The exploit is called Blastpass and uses Pegasus spyware from NSO Group to read a target’s text messages, view their photos, and listen to calls. The malware was discovered by the Citizen Lab in the Munk School of Global Affairs & Public Policy at the University of Toronto, with researchers notifying Apple of the “zero-click, zero-day” exploit. Citizen Lab first spotted Blastpass on the phone of an unnamed Washington D.C. employee at a civil society organization with international offices. Blastpass can attack any phone running iOS 16.6 “without any interaction from the victim” says CitizenLab.
Apple did not immediately return Gizmodo’s request on the exploit.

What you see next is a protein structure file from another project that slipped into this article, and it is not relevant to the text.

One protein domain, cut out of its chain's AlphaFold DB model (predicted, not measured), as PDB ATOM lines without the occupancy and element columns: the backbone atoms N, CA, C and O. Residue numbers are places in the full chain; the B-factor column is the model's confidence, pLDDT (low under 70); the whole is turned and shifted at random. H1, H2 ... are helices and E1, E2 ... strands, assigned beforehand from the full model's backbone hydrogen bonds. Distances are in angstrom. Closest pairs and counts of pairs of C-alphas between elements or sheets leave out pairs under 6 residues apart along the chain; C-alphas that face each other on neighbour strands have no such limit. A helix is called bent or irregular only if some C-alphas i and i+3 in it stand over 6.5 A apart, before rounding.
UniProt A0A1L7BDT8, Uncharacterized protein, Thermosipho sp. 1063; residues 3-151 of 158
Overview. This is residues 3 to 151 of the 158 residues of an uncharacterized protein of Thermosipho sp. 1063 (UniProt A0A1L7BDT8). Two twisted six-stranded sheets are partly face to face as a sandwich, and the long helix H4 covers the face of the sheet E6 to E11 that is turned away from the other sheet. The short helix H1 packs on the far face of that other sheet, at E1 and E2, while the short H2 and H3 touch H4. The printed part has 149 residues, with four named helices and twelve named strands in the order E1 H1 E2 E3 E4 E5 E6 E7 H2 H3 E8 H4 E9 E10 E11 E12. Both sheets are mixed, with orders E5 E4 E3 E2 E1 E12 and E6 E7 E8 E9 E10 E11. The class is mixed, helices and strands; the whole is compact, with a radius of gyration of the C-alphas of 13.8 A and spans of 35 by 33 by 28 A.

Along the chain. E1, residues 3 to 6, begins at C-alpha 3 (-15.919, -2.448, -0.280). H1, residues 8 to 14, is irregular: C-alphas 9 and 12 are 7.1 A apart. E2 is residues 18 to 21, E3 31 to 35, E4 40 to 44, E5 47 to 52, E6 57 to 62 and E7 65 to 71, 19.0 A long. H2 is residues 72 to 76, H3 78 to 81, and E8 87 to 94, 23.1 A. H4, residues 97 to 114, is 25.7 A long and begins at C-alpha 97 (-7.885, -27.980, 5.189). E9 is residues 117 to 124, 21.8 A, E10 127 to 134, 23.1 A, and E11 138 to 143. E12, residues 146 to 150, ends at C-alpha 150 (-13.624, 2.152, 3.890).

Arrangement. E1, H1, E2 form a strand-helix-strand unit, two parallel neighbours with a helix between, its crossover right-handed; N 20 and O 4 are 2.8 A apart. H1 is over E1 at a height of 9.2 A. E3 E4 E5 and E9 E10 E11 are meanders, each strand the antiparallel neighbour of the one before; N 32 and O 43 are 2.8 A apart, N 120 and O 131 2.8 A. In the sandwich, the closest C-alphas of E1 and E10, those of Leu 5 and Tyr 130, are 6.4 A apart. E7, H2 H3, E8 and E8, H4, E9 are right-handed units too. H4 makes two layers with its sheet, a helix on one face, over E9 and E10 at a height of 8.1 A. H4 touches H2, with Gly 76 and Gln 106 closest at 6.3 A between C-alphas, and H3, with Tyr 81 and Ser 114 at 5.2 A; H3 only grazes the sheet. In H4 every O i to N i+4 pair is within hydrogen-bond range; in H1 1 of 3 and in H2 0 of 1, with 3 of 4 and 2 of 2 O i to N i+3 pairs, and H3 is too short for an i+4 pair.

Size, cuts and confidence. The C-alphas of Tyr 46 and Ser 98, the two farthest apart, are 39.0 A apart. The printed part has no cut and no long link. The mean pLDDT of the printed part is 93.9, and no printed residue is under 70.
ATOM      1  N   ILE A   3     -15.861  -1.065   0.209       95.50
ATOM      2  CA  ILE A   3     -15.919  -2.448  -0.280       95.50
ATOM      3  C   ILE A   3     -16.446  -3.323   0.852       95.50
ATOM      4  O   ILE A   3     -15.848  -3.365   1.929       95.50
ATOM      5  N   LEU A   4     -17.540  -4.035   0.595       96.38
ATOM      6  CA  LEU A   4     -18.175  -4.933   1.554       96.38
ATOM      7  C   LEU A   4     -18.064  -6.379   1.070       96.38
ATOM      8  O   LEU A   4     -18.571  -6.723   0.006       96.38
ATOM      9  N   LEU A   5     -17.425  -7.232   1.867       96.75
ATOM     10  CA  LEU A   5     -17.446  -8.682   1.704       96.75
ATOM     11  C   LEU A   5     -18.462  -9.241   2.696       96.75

Citizen Lab says that the Blastpass is delivered to a victim’s phone via images that are attachments to PassKit, which is a suite of code that allows developers to access Apple Pay infrastructure for their apps. Those images are sent from a phony iMessage account, and when the iPhone processes that image, the hacker has free reign over the victim’s device. CitizenLab is (obviously) keeping details light, but is expected to release a more in-depth report on the exploit in the future.
Per Apple’s security release, those using iPhone 8 or later and running iOS 16.6 should update their phone to the newly released iOS 16.6.1. The exploit can also attack all models of the iPad Pro, iPad Air 3rd generation and later, iPad 5th generation and later, and iPad mini 5th generation and later. Likewise, Citizen Lab says that users can activate Lockdown Mode on their iPhones, which can block the attack as confirmed to the lab by Apple.